Jain's Reviews > Shirley

Shirley by Charlotte Brontë
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Dec 27, 09

bookshelves: british-literature, fiction, 2009-reads, european, female-author
Read in December, 2009

What a painfully dull book! It starts out great; the opening line is an exemplar of wit and style, and while Bronte can't sustain that note for long, she follows it up with a number of excellent, funny, insightful scenes about small town life.

After a few tantalizing chapters of that and of the developing feud between a local mill-owner and a band of Luddites, however, Bronte settles the focus of her novel on several of her blandest characters and on their predictable--and often depressing--love lives. There's a lot of self-indulgent soliloquizing on the part of both Bronte and her characters, as well as semi-frequent and distasteful displays of antisemitism, xenophobia, and racism.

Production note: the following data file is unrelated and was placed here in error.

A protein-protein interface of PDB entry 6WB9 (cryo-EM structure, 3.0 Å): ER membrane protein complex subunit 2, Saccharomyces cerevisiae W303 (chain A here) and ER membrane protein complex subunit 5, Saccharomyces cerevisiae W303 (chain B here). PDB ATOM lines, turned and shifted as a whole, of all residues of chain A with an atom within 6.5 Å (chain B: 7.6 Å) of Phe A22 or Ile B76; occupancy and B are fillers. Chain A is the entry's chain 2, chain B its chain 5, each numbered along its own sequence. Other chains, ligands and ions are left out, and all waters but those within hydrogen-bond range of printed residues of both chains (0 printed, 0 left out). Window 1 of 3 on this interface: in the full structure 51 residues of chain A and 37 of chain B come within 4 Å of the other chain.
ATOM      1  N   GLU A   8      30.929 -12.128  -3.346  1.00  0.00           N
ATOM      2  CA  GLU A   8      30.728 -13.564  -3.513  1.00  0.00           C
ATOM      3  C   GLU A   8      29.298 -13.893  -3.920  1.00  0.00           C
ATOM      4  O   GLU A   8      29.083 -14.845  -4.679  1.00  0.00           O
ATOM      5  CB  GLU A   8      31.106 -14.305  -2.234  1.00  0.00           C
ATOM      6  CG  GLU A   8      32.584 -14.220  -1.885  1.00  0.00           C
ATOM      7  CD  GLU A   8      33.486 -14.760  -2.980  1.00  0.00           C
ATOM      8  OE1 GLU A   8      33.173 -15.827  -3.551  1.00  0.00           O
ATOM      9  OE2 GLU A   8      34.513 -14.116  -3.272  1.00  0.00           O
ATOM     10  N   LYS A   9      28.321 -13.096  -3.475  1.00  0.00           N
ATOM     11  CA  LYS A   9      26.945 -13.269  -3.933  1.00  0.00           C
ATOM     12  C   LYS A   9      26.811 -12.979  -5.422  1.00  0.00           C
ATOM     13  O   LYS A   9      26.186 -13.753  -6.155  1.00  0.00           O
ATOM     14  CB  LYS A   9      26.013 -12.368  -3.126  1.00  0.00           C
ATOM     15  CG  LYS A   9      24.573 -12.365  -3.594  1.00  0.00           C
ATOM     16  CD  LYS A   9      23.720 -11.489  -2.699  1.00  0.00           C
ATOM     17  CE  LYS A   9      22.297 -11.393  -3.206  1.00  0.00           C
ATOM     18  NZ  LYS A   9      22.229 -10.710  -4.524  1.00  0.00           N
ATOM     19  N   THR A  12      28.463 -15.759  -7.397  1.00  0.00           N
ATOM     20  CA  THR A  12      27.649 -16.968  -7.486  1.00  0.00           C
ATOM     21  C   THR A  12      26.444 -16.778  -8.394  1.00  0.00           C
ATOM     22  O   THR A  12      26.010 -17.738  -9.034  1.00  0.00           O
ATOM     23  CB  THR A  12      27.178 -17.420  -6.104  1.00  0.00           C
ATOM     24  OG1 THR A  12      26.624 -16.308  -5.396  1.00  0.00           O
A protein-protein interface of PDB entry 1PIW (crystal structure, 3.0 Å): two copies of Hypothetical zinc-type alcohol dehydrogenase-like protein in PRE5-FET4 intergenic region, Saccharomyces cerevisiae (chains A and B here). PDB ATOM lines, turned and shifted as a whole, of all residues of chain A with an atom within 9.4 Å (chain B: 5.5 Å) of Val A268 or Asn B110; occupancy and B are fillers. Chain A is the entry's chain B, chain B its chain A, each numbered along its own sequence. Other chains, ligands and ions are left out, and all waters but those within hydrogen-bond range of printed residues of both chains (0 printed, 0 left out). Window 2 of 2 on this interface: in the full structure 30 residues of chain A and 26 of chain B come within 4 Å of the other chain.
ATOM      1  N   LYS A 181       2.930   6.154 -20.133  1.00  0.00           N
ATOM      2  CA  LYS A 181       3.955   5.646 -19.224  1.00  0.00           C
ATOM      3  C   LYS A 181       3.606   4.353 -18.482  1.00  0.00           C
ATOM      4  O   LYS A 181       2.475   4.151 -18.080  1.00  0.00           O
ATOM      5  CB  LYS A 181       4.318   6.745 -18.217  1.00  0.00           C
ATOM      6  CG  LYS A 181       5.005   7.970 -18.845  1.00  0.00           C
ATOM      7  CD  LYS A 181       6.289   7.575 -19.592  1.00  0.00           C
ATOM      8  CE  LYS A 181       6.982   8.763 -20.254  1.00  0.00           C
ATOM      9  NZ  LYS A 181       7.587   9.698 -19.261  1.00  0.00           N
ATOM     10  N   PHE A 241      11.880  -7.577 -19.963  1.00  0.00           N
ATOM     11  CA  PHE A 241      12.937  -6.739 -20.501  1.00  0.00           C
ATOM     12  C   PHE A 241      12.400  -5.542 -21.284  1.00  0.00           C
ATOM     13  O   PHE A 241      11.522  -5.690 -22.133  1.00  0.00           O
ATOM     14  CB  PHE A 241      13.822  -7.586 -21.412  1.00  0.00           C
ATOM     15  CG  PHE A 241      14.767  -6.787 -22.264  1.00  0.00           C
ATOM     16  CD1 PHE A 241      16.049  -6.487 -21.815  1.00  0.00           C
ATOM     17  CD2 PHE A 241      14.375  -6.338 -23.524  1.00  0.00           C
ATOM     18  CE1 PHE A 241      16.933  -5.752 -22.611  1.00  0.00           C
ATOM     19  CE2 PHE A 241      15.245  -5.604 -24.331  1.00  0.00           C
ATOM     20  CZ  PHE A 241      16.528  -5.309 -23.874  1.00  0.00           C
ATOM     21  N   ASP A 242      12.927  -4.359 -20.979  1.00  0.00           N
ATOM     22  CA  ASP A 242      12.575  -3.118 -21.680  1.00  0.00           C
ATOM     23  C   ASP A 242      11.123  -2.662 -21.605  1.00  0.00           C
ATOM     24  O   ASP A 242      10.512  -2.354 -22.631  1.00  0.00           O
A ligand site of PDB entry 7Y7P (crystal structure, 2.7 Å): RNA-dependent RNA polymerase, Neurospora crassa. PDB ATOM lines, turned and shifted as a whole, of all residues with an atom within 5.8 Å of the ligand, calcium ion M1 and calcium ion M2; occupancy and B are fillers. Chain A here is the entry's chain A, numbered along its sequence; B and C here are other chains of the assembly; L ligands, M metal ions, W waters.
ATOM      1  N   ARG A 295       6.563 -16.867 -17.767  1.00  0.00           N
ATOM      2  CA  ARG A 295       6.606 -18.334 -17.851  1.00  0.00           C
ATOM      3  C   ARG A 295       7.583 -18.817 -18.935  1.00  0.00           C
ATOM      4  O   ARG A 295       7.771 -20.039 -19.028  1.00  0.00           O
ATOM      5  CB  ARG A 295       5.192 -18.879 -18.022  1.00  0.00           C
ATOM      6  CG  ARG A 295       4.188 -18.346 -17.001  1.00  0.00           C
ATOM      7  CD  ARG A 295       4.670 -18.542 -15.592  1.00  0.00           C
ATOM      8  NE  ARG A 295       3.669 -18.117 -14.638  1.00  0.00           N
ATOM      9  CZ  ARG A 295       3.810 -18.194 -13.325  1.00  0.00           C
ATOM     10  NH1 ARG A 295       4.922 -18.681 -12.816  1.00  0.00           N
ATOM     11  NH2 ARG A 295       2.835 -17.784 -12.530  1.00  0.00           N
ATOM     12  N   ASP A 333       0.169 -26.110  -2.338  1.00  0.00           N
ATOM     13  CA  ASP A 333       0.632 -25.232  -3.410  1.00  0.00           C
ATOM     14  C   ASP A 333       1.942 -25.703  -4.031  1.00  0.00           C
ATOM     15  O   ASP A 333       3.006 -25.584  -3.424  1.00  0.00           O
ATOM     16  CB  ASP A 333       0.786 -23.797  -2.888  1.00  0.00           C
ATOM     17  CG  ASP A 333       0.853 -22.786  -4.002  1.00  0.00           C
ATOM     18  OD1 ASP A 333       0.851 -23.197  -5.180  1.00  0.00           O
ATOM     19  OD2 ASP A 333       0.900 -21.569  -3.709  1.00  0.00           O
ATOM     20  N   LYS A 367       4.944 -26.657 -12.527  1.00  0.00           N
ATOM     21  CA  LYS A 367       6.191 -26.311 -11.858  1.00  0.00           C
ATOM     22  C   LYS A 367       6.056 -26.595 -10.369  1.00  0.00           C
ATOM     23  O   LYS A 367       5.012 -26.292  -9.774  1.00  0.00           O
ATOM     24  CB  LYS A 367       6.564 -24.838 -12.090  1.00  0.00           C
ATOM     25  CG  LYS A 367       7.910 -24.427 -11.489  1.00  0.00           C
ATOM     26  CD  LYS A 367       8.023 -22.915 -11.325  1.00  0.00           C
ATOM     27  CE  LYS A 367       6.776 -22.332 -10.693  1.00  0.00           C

The interactions of men and women are similarly painful. Shirley's a self-consciously feminist book, but the relationships between the male and female protagonists are frankly disgusting. Men contemplate how they could never be interested in women who were their equals, but only in women (or girls, really) whom they could mold as they like; one female character declares that she could only be satisfied with a man who was her "master." Actually, one of the few pleasures I managed to derive from the later chapters was mentally casting the main characters in a BDSM scenario; the dialogue supported it remarkably well.
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